... Definition of Actual Property in Cypherspace

Dave Long dl@silcom.com
Tue, 02 Apr 2002 10:40:42 -0800

>                                                            it's safe
> to argue that if I control the decryption of that "thing", to make it
> immediately useful to me, it becomes, in fact, my *property*, to do
> with what I want

I normally define Property as that
stuff which a third party (a state?)
will defend on my behalf*.

What makes it interesting is there
can be multiple conflicting claims
on a resource, but it provides a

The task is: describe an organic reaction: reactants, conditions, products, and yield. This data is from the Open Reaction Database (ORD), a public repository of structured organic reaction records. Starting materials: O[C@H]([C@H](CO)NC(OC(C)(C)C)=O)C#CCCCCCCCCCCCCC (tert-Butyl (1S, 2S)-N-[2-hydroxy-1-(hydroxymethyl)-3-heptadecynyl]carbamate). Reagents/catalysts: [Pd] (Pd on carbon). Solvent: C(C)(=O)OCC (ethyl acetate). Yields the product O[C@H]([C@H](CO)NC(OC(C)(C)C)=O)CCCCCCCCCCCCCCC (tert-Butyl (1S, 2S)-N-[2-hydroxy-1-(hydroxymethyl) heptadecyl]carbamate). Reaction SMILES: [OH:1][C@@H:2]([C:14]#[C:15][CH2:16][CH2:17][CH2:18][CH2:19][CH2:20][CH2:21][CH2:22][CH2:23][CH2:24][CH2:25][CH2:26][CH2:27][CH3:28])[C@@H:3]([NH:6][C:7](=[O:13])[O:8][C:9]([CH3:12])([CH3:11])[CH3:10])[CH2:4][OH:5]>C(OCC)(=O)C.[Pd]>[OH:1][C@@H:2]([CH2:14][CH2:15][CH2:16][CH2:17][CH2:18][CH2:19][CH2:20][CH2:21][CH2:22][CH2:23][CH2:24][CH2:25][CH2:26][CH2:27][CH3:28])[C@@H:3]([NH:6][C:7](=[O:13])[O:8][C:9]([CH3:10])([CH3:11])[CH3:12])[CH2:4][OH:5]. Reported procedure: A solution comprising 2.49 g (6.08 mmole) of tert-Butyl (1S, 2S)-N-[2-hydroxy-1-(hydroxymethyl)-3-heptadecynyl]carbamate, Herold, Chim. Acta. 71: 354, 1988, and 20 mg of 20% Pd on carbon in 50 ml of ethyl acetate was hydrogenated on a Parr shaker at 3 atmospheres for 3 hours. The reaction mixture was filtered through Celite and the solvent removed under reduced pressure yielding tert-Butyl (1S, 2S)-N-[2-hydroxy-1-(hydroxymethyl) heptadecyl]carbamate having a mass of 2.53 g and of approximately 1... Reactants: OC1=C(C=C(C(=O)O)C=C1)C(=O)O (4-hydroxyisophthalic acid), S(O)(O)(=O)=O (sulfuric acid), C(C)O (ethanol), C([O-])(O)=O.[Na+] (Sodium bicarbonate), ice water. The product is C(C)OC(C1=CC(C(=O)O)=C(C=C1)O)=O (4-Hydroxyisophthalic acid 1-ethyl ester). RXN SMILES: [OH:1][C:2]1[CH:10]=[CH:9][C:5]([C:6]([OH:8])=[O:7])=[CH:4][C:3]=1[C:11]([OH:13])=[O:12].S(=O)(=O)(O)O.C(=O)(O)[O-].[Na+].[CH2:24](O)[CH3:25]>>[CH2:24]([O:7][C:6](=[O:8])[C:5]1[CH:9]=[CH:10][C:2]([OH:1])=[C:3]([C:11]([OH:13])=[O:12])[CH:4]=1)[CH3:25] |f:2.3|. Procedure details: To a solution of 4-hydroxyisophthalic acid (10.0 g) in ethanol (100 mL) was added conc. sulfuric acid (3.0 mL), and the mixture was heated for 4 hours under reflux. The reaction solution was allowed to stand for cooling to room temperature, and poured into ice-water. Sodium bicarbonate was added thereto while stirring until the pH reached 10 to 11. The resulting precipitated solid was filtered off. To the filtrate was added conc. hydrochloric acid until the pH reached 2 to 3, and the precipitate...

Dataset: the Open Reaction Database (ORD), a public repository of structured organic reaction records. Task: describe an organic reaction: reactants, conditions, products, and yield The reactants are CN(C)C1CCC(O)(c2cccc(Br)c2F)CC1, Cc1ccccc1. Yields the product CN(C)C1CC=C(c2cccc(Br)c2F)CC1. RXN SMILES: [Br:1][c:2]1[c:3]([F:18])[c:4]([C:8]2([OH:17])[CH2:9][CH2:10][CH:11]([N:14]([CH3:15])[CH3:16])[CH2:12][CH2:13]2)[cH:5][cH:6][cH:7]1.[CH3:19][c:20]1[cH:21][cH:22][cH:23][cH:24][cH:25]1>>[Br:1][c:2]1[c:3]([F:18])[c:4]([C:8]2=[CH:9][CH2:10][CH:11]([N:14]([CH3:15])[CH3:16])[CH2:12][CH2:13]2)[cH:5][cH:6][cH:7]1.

mechanism to resolve them.

Not sharing resources obviates the
need for a 3rd party, as there's no
2nd party possible, but that seems
to make the solution more boring,
not more elegant.  Or am I just an
April Fool?


* after reading FWD, I think this
may be Hanson's argument in C&C:
the yeoman, his land, his slot in
the phalanx, and his seat in the
assembly, should be equivalent up
to isomorphism.